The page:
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Introduction: Many different dietary supplements are currently marketed for the management of hypertension, but the evidence for effectiveness is mixed. The aim of this systematic review was to evaluate the evidence for or against the effectiveness of green tea (Camellia sinensis) on blood pressure and lipid parameters. Methods and results: Electronic searches were conducted in Medline, Embase, Amed, Cinahl and the Cochrane Library to identify relevant human randomized clinical trials (RCTs). Hand searches of bibliographies were also conducted. The reporting quality of included studies was assessed using a checklist adapted from the CONSORT Statement. Two reviewers independently determined eligibility, assessed the reporting quality of the included studies, and extracted the data. As many as 474 citations were identified and 20 RCTs comprising 1536 participants were included. There were variations in the designs of the RCTs. A meta-analysis revealed a significant reduction in systolic blood pressure favouring green tea (MD: -1.94 mmHg; 95% CI: -2.95 to -0.93; I 2 = 8%; p = 0.0002). Similar results were also observed for total cholesterol (MD: -0.13 mmol/l; 95% CI: -0.2 to -0.07; I 2 = 8%; p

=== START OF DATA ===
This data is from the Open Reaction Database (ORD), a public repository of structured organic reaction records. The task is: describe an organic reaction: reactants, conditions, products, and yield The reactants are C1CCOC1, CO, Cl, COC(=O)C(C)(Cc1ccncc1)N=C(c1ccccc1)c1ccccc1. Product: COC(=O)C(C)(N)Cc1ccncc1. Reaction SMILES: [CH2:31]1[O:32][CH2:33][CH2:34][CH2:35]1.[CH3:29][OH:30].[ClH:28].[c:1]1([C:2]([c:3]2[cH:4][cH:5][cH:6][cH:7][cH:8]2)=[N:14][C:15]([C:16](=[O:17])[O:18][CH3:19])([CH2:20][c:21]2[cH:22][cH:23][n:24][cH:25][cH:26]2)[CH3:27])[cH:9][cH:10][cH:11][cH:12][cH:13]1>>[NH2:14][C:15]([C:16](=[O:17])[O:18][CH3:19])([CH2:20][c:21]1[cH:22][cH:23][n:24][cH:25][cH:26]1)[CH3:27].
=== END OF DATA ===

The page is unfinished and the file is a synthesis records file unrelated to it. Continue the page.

Original publication

DOI

10.1016/j.numecd.2014.01.016

Type

Journal article

Journal

Nutrition, Metabolism and Cardiovascular Diseases

Publication Date

2014

Keywords

Blood lipid, Blood pressure, Green tea, Meta-analysis, Randomized clinical trial